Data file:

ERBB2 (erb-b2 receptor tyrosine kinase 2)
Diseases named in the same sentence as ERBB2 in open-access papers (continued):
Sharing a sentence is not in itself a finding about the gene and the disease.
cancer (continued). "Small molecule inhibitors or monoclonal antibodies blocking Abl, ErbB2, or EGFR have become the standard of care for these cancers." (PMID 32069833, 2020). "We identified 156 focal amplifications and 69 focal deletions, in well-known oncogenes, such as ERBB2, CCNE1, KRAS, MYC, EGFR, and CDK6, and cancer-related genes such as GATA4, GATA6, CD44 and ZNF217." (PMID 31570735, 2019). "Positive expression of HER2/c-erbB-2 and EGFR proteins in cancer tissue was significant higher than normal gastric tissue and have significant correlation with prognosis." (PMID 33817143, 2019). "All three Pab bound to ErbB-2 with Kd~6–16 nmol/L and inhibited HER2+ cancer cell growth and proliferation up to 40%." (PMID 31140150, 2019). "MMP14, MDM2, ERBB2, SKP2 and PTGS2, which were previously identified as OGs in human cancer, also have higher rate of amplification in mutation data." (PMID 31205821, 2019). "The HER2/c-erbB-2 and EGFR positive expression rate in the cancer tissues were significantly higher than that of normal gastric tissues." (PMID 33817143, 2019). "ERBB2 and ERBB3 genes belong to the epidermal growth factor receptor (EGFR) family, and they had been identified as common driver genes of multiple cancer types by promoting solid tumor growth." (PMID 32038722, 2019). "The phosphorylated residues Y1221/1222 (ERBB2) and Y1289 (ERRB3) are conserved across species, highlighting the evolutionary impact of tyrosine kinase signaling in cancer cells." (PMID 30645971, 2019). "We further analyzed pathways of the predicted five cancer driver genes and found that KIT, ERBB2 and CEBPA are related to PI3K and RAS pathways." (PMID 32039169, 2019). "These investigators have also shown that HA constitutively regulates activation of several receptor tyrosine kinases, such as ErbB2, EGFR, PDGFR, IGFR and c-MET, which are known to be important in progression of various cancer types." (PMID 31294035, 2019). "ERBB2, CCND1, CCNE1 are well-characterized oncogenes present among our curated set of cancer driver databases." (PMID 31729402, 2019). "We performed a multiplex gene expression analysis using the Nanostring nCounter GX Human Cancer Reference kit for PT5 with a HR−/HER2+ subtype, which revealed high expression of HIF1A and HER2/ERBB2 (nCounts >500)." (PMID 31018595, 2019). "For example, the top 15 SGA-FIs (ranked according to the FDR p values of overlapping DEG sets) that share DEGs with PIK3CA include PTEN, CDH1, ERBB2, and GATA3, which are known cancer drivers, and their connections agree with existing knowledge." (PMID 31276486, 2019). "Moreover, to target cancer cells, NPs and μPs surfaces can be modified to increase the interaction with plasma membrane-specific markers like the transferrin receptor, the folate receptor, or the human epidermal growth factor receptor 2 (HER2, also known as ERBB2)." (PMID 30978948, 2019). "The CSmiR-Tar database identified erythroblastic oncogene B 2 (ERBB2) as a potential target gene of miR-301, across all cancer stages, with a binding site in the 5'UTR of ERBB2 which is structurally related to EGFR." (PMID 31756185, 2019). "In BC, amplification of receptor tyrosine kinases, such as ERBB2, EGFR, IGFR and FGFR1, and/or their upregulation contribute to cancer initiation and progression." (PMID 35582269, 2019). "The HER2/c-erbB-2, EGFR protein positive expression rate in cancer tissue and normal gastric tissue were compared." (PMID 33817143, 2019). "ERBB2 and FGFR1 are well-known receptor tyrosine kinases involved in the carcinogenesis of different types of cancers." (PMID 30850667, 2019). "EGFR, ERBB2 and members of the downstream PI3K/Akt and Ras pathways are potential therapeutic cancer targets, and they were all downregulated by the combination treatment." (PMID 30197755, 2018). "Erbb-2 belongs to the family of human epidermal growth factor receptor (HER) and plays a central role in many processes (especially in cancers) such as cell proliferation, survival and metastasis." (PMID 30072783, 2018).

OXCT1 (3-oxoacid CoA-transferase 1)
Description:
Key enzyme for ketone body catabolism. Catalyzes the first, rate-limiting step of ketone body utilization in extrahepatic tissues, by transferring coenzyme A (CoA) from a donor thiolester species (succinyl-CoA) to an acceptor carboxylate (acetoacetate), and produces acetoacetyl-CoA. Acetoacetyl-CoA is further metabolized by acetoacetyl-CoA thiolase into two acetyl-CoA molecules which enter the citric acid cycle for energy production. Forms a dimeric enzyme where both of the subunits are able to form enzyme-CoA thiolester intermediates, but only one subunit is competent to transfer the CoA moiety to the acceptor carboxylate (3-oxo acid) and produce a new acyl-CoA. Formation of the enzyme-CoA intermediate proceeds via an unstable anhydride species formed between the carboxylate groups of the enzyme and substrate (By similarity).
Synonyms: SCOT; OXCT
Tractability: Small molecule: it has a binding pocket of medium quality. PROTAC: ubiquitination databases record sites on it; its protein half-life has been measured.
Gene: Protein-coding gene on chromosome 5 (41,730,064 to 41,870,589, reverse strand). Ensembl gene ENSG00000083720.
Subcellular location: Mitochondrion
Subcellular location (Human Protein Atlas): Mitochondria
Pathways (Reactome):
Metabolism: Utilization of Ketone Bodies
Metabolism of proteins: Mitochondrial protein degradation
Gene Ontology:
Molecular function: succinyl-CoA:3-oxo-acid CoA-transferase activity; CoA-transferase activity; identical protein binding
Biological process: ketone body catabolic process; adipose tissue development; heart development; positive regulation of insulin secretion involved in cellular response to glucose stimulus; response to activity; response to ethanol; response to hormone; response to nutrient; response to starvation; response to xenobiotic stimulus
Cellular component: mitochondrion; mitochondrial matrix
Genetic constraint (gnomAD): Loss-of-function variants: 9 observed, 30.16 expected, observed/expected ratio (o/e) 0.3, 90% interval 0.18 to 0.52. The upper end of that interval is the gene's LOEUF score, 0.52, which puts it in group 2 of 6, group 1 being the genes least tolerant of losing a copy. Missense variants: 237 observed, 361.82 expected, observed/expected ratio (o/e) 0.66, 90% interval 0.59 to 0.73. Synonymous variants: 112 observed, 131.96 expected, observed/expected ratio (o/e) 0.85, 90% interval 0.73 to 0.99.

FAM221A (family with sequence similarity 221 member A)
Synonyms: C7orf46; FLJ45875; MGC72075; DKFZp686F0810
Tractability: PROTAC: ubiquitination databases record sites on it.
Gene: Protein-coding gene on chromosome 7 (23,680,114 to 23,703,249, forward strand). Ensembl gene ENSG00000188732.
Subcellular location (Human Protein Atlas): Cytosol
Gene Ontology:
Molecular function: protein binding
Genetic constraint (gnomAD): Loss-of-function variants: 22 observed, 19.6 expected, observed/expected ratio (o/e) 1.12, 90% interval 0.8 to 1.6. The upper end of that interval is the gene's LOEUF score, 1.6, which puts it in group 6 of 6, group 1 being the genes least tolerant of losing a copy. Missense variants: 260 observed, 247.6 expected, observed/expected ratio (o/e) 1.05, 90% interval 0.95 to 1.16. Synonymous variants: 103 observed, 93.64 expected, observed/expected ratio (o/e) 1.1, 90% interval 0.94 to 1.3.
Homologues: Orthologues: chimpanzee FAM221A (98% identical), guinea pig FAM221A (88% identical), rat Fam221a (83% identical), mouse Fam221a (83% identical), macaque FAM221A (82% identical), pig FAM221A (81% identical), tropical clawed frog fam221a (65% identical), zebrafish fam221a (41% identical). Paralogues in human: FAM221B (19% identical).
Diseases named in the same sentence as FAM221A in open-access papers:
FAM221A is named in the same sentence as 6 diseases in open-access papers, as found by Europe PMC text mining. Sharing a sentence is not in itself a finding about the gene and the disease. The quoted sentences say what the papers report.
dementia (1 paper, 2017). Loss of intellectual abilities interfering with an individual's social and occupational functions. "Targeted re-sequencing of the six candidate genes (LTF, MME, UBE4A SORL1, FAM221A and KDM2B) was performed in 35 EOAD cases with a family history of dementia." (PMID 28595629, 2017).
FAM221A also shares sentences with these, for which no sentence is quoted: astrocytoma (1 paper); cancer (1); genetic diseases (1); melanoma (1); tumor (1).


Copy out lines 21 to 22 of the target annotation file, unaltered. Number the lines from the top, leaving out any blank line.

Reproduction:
FAM221A (family with sequence similarity 221 member A)
Synonyms: C7orf46; FLJ45875; MGC72075; DKFZp686F0810